And then we went outside in the parking lot and sat around a bonfire and drank beer and talked about things. That’s actually the fire from the cover of Cody’s record, After The Fire. That’s a painting of that fire we sat around in the front of the Adobe Room. It’s kind of a ritual of theirs I came to really enjoy. And that was reassuring, when Josh shut the studio down for the day he felt that we’d done good work and had good things to say about it. I’m sure that that confidence helped.
When you were going back through the music you hadn’t recorded to send to Josh, did you notice any changes in your approach over time?
I don’t think so. You know, as much as I said earlier I feel like I’ve learned some things from that experience – and I hope that I learn something from every project. Whenever we commit the work to media there’s always a debriefing, at least me with myself where I go back and listen to things. I can make a shortlist of maybe 50 or 60 little things that I would have changed or done differently if I’d caught it at the time. That’s just chronic with me. So in some sense these things are never really complete in my own mind. But I also feel like in some ways I’m the new guy, I’m just showing up in some ways, discussing this project on an international stage and I love that.
But also I’m feeling reminded that I have actually been doing this a long time. I’ve been writing songs since I was a child, I’ve been playing music in front of live audiences for money since I was a teenager, and I’m really a creature of habit. I’m really dug in. I’m not sure if I’m available to experience any profound changes [laughs] in the way that I view this at this point. This is what we’ve got to go with I’m afraid! [laughs] But you know, lightning can strike. I haven’t messed around with synthesisers very much. My EDM phase may still be in front of me, who knows? [laughs]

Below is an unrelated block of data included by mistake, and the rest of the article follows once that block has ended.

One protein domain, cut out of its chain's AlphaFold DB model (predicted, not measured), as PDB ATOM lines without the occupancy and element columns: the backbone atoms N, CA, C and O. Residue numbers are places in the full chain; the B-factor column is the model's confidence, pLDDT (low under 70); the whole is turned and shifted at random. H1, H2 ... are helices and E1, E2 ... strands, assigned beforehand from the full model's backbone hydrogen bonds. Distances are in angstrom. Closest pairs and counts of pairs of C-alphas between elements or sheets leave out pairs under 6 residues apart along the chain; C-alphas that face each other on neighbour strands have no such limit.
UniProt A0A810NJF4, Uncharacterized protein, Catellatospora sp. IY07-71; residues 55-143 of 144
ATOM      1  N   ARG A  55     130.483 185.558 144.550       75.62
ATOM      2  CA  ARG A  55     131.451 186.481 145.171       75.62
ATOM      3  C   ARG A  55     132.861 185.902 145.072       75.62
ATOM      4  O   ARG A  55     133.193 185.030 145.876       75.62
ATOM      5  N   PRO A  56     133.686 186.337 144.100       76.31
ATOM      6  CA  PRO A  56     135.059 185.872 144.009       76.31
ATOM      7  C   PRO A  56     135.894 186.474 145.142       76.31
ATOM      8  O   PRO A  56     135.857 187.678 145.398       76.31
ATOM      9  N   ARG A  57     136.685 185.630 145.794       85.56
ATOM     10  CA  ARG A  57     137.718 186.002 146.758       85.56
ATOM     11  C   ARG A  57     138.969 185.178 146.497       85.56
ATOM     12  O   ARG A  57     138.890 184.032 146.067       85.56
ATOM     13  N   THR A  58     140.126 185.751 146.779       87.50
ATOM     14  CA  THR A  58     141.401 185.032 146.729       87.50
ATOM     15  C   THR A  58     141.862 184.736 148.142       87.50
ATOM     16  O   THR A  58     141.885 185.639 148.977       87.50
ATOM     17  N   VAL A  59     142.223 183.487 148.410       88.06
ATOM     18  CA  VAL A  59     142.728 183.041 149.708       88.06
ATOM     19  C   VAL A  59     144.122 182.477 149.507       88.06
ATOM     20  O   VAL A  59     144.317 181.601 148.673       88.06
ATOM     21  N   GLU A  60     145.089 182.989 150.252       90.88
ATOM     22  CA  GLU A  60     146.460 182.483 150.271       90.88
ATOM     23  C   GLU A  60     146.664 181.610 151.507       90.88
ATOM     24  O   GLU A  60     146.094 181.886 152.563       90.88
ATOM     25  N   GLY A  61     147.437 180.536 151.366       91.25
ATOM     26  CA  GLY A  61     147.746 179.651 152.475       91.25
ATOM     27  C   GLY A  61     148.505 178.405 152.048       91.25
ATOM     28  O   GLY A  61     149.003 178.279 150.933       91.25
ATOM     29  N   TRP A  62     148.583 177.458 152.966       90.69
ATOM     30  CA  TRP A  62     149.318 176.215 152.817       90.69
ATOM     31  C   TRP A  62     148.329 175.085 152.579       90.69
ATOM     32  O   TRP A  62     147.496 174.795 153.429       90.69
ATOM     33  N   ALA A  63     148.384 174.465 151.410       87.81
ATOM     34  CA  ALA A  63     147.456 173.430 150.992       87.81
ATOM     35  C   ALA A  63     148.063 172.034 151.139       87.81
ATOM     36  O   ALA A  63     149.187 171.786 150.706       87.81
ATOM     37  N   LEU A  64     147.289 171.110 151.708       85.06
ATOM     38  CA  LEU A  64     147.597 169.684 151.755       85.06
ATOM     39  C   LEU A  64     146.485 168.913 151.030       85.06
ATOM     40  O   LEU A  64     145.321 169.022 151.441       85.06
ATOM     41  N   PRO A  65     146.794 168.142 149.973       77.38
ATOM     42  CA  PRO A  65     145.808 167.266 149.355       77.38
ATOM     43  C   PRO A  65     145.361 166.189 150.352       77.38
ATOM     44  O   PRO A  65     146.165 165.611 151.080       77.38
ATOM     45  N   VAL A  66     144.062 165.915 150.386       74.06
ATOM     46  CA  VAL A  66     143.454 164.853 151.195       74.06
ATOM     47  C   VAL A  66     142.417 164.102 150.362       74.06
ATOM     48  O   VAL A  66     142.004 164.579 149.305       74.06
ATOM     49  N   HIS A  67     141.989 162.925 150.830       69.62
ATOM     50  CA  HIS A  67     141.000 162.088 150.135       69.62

You’ve got some US tour dates lined up later this month. How are you feeling about going back out on the road?
Yeah. That’s a good one. I’m curious to find how much the world has changed. You know, this is kind of a point of frustration here in the US. There has been a kind of schism formed in our politics and there are some people who are convinced the pandemic was a hoax or it was being promoted by some foreign agents in order to destabilise the American economy. I don’t have any truck with any of that personally. To me it sounds like a far too complicated proposition [laughs] for any of my fellow humans to actually have been responsible for. But there are these folks, and a lot of them… I have to admit I’m a little concerned. In country music there are some people who I regard as my people and we’ve always been proud to be independent thinkers. We’re people who aren’t told what to think. We’re reluctant to be told what to do.
But in this case, that recalcitrance about vaccination and the social protocols of trying to contain this pandemic has made the thing more complicated. It’s made it more difficult to navigate it. And it’s also in some ways held off our opportunities to get together for these live shows. And now that things are mostly opened up, I haven’t been on an interstate tour since the fall of ’19 now, and I don’t know. Like some of my favourite venues – there aren’t very many of them, but certainly a few of my favourite venues went away and aren’t coming back. That’s a painful thing to contemplate.